Pre-ovulatory events in the rhesus monkey follicle during ovulation induction.

Richard L. Stouffer

Research output: Contribution to journalArticlepeer-review

12 Scopus citations


Pituitary gonadotrophins, notably LH, and ovarian steroids, such as progesterone, play essential roles in the events leading to ovulation of the mature follicle and development of the subsequent corpus luteum. Rhesus monkeys (Macaca mulatta) undergoing controlled ovarian stimulation cycles comparable to those in clinical IVF/assisted reproduction treatment protocols provide a non-human primate model for studying peri-ovulatory events. The ability to manipulate the intrafollicular steroid milieu, via oral administration of a steroid synthesis inhibitor, with or without steroid replacement, allows one to distinguish between gonadotrophin-initiated, steroid-dependent versus steroid-independent processes. The length of the peri-ovulatory interval (onset of the LH surge to follicle rupture) is long (36-40 h) in primates and can be considered in terms of early (< or = 12 h) versus later (> or = 24 h) events. Granulosa cells lose their proliferative activity and differentiate into progesterone-secreting cells during the early peri-ovulatory interval. The rapid increase in progesterone synthetic capacity and expression of progesterone receptors suggests that this steroid has early actions, e.g. in controlling cell cycle machinery or differentiation. However, it is not until later that morphological luteinization is evident. By this stage, progesterone may serve as a potent anti-apoptotic factor and regulator of tissue remodelling through control of protease expression and activity, angiogenesis, or other events. Application of modern techniques to study LH- and progesterone-responsive gene expression will further unravel ovulatory and luteinization processes in specific compartments of the primate follicle.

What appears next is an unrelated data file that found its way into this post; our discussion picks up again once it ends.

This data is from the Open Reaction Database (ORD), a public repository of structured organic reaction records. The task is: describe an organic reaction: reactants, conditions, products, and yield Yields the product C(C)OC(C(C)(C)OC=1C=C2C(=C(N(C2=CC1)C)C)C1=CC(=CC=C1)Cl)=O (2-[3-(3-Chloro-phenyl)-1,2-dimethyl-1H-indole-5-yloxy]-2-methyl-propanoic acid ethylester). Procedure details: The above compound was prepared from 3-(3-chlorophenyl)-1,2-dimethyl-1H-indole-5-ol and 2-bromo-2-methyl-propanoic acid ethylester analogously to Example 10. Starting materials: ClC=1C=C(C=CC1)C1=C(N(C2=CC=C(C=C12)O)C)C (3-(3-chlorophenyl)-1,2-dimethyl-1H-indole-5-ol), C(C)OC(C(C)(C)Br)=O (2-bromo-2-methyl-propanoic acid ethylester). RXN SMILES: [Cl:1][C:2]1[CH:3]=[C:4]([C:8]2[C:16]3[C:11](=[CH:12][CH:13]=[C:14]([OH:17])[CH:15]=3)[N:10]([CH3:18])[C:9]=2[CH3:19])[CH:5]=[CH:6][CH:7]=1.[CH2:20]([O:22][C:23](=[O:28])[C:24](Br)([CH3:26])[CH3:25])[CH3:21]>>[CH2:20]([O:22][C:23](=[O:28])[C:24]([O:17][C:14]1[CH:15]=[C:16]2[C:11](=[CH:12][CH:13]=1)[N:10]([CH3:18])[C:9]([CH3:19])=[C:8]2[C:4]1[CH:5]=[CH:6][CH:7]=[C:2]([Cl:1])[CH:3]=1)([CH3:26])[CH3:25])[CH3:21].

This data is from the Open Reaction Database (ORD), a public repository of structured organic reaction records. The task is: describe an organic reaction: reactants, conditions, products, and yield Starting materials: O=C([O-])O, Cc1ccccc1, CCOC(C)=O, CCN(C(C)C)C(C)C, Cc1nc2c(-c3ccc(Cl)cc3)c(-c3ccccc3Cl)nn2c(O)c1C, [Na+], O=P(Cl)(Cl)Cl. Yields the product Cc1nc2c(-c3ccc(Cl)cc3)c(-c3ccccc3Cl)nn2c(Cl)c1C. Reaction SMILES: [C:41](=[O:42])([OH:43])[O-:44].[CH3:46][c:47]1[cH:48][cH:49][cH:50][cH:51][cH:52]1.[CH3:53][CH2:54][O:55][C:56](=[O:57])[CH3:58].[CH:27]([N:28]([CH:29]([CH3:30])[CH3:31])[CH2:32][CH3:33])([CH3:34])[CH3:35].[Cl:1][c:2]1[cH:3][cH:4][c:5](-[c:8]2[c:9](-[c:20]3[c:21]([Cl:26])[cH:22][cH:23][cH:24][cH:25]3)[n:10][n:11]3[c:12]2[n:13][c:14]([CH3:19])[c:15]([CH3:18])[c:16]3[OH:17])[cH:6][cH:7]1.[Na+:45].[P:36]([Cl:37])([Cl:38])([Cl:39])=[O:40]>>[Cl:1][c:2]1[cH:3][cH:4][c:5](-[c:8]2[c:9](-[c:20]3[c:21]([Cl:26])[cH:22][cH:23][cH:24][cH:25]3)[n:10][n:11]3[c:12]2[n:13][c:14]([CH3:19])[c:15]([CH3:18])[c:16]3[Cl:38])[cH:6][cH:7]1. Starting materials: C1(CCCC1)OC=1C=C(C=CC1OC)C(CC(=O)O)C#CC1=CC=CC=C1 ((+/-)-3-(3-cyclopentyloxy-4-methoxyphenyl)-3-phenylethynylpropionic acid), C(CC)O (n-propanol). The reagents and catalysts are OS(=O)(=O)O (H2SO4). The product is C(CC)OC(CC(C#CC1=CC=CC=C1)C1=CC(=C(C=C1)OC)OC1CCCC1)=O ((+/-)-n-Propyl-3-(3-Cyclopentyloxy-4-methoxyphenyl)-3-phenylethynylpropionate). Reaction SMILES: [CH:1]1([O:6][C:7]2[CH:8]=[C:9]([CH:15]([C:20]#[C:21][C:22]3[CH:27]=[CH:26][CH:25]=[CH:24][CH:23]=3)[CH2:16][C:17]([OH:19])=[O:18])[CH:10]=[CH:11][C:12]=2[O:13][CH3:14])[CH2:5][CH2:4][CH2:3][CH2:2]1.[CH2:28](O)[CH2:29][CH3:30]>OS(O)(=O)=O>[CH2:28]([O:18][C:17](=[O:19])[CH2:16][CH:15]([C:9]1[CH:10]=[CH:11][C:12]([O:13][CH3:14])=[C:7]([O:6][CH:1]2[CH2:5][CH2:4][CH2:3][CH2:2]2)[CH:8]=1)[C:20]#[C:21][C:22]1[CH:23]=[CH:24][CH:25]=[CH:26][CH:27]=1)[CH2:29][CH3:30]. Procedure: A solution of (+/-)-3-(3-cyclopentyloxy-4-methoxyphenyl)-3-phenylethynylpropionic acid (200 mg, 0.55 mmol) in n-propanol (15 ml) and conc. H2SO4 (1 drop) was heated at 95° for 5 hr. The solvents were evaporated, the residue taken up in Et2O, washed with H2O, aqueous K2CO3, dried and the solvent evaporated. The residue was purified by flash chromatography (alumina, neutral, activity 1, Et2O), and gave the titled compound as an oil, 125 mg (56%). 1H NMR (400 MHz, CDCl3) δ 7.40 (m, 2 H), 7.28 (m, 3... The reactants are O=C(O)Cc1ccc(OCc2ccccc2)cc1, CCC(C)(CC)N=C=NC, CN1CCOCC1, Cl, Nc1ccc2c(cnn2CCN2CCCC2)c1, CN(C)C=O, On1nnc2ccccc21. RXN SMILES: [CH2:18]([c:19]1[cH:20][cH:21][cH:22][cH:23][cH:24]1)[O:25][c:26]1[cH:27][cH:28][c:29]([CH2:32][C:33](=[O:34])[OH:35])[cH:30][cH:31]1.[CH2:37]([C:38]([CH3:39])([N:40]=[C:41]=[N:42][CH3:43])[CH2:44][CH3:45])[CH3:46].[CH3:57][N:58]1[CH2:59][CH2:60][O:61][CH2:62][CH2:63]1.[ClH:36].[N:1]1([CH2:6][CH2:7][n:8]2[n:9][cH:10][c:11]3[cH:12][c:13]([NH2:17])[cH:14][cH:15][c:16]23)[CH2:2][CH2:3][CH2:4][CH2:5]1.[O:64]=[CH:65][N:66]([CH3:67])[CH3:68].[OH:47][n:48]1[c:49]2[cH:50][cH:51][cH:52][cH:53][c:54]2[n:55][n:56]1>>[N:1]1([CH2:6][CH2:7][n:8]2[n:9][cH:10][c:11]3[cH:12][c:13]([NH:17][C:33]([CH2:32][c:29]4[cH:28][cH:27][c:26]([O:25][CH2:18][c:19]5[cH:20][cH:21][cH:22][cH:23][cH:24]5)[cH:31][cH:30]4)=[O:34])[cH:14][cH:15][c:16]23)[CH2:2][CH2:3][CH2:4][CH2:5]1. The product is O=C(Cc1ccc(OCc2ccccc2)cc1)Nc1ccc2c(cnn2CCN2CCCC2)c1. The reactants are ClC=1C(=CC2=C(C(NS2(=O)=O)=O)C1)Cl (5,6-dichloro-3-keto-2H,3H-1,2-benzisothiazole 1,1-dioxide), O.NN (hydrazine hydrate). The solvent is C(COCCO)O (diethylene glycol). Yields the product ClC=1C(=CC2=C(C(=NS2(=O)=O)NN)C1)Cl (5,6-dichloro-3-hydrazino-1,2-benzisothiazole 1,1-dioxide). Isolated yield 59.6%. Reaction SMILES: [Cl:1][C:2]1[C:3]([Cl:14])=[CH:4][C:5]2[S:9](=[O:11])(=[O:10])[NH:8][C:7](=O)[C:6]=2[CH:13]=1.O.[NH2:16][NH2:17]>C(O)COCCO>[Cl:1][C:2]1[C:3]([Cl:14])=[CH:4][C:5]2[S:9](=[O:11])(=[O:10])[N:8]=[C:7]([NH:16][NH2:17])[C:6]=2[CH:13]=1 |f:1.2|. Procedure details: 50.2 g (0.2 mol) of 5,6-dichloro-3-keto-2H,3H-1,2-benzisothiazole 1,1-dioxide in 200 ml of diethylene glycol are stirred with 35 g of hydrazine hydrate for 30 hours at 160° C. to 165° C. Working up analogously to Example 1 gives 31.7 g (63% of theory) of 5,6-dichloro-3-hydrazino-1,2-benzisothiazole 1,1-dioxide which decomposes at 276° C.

Original languageEnglish (US)
Pages (from-to)1-4
Number of pages4
JournalReproductive biomedicine online
Volume4 Suppl 3
StatePublished - 2002
Externally publishedYes

ASJC Scopus subject areas

  • Reproductive Medicine
  • Obstetrics and Gynecology
  • Developmental Biology


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